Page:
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Common Coronavirus Scams


Technology Scams

One of the most popular scams affecting older adults in San Mateo County involves fraudsters acting as computer techs reaching out to consumers claiming that their devices are infected with viruses – and for a small fee paid immediately, the fraudsters can remove those viruses.

Most commonly, the fraudsters reach out to consumers by calling them over the telephone, but sometimes, this scam involves a pop-up window when surfing the internet or an email from a sender that looks trustworthy.

  • If you are in receipt of an urgent phone call about removal of a virus on your computer, do not believe them! Do not share any personal information with the caller, including your social security number, credit card number or checking account number. Be wary if the “computer tech” wants payment via a wiring service (like Western Union or Moneygram) or through the purchase of gift cards (usually Apple Music/iTunes or
  • If you receive a pop-up message on your computer, ignore the message and close the browser if you can. Be sure to run your antivirus software.
  • If you receive an email, do not click on any links embedded in the email and delete it immediately.
  • Reach out to law enforcement or Adult Protective Services (1-800-675-8437) if you have been a victim of this scam.

Government Representative Scams

Another common scam affecting San Mateo County’s older adults involves fraudsters posing as representatives of legitimate government agencies or business entities, and asking for outstanding  fees or payments to be paid immediately.

These scammers commonly represent themselves as employees of government agencies like the Internal Revenue Service, Social Security Administration, immigration services, or the local county courts. There have been other cases when the fraudsters have claimed associations with local utility companies or other well-known businesses.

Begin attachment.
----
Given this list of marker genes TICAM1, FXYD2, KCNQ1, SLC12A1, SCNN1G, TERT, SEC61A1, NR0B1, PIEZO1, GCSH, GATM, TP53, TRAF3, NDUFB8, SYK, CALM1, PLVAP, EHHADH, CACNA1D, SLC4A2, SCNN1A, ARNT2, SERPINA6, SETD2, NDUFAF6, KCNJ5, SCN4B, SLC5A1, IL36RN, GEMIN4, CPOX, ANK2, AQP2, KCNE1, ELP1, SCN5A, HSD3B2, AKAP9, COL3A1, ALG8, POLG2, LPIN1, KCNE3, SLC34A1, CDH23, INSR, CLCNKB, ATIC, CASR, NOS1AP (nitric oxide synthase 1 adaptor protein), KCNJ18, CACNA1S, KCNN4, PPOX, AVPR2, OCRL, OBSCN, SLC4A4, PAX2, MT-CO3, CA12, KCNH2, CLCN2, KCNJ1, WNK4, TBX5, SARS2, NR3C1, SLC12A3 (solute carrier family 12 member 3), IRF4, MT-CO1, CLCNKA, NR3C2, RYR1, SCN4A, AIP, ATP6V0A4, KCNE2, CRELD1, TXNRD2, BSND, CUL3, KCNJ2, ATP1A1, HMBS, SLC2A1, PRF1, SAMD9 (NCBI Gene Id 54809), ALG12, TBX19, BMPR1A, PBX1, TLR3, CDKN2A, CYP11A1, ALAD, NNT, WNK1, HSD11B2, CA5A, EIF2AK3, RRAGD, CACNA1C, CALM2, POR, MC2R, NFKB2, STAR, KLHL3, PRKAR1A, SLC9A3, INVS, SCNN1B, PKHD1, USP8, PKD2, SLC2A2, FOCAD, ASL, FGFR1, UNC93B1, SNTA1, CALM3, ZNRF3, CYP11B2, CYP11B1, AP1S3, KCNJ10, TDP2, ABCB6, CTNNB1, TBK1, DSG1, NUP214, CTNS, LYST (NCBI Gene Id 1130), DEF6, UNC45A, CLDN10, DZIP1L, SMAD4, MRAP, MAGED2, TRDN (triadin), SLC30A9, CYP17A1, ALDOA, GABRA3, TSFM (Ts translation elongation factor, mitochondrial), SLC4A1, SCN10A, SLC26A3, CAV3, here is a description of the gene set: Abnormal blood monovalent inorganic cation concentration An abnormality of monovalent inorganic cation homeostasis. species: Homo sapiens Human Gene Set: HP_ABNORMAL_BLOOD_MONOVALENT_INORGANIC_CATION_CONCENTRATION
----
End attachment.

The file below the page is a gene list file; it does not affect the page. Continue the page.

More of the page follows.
• It is a scam if the person on the other end of the phone asks you to pay a fee or bill via credit card, gift card or money wire urgently in order to resolve an outstanding debt.
  • Do not answer the phone unless you know who is on the other line.
  • Be suspicious if a person reaches out to you via a phone call claiming that they are conducting government business on behalf of a federal agency – these entities will frequently reach out via a letter from the United States Postal Service or other legitimate mail delivery service.
  • A legitimate government agency will never ask you to make a payment immediately via a gift card or money wire. Hang up on these calls immediately.
  • Reach out to law enforcement or Adult Protective Services (1-800-675-8437) if you have been a victim of this scam.

Grandparent Scam

A popular scam often attempted on San Mateo County’s older adults involves contact from a person claiming to be a younger relative who is stuck abroad and needs money immediately in order to get home. Often referred to as the “grandparent scam” or the “stuck abroad” scam, older adults are contacted via phone, email or social media from a loved one claiming to be in jail in a foreign country (and in need of bail money), or recently robbed of their wallets and personal items or otherwise unable to access funds (and in need of money to travel home).

They ask the older adults to wire money or buy gift cards in large amounts in order to help them get home.

It is scary whenever someone claims a loved one is danger – and that is exactly why this scam is so successful. Our first instinct is often to send money immediately in order to help our relative, friend or loved one.

  • If you receive a phone call, social media message or email, stop and breathe for a moment.
  • Do not make available any of your personal information to the caller, including credit card number, checking account number or social security number.
  • Be very suspicious if the person on the other end of the phone immediately asks you for money or if they do not identify themselves by name (for example, calling themselves “your grandson” vs. “William”).
  • Make contact with your relative as soon as possible or reach out to another relative to straighten out facts.
  • If you feel a threat persists, call the police.
  • Reach out to law enforcement or Adult Protective Services (1-800-675-8437) if you have been a victim of this scam.

Charity Scams

In light of recent natural disasters, there have been a flood of donations to help the victims. Unfortunately, scammers have also been trying to take advantage of good people who want to assist in recovery efforts.

  • Do your research before donating to any organization that claims to assist victims of natural disasters by checking them out on reputable charity watchdog sites like Charity Navigator or GuideStar.
  • Do not donate to any organization that reaches out to you first via social media, email, a phone call or mail.
  • Be wary of fundraising via crowd funding websites because it is difficult to ensure that the money goes to the named charity or person in need.
  • Reach out to law enforcement or Adult Protective Services (1-800-675-8437) if you have been a victim of this scam.